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 Post subject: Immigration as Part of a Retirement Plan
PostPosted: Mon May 28, 2007 7:40 am 

Joined: Sun Apr 15, 2007 11:40 am
Posts: 19
I am not close enough to make any decisions about retirement, yet, except for 'Save!'. However, I read a lot of posts here and other financial websites about retirement, mainly: how much is enough? what to do afterwards?

A common thread that comes up in all retirement discussions is healthcare. People are extremely worried about paying for healthcare after retirement. I'm wondering if anyone is looking at immigration after retirement to address this issue. Were I faced with the possibility of retirement today, I would consider moving to someplace with a cheaper standard of living and, especially, cheaper healthcare over all. Thailand is the most immediate place that comes to mind.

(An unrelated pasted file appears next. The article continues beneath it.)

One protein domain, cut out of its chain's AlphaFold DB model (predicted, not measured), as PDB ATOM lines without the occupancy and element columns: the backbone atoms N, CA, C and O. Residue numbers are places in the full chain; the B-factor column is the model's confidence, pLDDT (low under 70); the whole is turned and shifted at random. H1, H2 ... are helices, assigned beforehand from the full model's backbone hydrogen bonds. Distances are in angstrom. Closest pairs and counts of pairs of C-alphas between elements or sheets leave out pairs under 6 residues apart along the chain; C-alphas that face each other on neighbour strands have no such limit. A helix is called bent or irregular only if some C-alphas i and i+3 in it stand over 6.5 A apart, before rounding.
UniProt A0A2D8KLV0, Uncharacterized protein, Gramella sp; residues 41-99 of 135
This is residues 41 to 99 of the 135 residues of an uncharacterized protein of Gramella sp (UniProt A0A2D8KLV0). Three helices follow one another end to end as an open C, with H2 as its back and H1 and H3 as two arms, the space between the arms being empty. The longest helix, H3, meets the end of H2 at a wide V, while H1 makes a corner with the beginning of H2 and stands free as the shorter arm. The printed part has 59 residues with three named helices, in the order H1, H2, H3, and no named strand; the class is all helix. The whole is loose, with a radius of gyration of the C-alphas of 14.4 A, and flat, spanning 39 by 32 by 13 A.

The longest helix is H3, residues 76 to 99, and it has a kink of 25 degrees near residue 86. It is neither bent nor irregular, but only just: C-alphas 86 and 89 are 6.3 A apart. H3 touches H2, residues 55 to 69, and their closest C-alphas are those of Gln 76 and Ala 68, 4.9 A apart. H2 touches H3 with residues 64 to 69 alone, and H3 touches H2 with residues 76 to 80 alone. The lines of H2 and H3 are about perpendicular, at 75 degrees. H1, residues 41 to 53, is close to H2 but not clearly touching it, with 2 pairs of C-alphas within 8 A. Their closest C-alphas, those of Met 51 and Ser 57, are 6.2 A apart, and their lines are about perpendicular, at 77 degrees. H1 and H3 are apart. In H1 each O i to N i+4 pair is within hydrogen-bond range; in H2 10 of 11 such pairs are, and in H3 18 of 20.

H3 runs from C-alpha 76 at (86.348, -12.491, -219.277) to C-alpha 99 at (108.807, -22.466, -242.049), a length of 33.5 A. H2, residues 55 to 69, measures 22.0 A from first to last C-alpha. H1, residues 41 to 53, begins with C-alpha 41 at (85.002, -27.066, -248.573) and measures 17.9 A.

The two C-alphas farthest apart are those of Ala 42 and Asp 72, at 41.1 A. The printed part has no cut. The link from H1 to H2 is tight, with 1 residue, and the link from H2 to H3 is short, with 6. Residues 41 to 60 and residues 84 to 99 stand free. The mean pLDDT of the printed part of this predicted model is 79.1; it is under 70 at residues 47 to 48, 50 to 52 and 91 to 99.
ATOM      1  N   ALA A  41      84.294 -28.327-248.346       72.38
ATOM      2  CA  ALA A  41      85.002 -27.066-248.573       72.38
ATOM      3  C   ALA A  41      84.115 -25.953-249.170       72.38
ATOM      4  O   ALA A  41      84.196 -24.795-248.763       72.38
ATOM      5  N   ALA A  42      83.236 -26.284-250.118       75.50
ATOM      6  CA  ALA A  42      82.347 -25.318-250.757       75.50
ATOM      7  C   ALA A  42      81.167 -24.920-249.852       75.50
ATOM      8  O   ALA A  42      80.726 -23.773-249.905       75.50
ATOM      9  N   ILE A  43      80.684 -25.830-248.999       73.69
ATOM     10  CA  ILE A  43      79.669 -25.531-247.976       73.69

Has anyone looked into this? I'd love to hear what you've found out about the pitfalls. Are there countries out there that place the health of their citizens above the filling of cronies' pockets?

Thanks!


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PostPosted: Mon May 28, 2007 8:06 am 

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I think you have to plan carefully and do a lot of research if you want to go that route.